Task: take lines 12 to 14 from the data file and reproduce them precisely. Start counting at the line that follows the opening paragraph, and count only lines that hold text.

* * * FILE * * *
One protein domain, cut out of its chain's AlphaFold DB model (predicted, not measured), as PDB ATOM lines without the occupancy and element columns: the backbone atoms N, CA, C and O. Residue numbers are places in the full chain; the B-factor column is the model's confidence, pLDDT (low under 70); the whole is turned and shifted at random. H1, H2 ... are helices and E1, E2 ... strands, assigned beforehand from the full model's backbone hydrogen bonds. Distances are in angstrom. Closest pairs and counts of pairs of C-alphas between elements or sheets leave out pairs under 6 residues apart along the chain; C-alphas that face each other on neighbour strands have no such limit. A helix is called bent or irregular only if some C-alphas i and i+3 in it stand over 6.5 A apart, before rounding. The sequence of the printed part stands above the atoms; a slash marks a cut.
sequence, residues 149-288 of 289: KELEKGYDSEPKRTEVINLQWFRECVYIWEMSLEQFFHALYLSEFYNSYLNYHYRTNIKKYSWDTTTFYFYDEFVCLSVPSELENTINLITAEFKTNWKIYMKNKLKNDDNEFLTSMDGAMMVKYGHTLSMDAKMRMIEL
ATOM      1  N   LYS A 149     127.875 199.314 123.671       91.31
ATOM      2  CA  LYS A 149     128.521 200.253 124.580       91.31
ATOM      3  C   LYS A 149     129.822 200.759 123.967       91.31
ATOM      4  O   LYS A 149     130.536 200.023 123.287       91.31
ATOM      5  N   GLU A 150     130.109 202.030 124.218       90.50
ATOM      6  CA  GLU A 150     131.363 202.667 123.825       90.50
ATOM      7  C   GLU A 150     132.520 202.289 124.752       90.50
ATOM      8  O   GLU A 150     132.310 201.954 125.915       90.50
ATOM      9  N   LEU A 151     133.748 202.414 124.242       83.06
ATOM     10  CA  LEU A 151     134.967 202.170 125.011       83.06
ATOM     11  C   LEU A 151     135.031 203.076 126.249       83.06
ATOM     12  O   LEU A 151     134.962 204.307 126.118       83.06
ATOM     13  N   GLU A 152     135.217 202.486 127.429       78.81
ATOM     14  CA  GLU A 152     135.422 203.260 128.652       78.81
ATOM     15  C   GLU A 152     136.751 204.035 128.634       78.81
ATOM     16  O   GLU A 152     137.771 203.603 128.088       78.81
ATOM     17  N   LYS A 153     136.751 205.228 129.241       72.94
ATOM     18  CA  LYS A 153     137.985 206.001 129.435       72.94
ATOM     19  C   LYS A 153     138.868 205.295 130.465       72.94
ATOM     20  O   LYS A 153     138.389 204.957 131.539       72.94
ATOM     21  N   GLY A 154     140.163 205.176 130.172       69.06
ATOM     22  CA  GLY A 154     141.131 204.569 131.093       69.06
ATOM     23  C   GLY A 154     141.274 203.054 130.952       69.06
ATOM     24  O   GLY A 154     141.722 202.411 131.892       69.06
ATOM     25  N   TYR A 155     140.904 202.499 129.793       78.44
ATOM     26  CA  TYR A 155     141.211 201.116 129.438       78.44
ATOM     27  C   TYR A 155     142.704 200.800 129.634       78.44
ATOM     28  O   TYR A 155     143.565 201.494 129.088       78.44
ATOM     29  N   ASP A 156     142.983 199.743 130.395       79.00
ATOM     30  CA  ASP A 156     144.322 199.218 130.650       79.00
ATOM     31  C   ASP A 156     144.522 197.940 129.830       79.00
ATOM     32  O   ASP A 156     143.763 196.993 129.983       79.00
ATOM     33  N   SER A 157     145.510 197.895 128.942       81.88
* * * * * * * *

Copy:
ATOM     11  C   LEU A 151     135.031 203.076 126.249       83.06
ATOM     12  O   LEU A 151     134.962 204.307 126.118       83.06
ATOM     13  N   GLU A 152     135.217 202.486 127.429       78.81